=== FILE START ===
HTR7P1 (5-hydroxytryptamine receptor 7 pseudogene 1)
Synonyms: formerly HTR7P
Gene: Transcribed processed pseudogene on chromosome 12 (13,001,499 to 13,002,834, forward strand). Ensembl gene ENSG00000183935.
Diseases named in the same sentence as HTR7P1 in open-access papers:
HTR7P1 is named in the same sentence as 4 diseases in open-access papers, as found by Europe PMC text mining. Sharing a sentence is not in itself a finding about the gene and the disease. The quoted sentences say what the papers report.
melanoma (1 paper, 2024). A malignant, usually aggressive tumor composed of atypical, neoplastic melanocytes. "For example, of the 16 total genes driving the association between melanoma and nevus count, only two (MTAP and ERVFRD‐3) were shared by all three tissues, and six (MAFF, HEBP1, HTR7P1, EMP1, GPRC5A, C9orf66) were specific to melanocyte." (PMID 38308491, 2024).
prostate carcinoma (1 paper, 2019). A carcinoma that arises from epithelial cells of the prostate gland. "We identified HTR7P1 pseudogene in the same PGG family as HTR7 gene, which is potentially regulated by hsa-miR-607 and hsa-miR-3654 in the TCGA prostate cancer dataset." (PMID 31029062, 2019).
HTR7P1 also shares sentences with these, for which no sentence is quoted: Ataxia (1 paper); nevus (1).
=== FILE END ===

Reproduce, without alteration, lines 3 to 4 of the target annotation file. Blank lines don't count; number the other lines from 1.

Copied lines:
Gene: Transcribed processed pseudogene on chromosome 12 (13,001,499 to 13,002,834, forward strand). Ensembl gene ENSG00000183935.
Diseases named in the same sentence as HTR7P1 in open-access papers: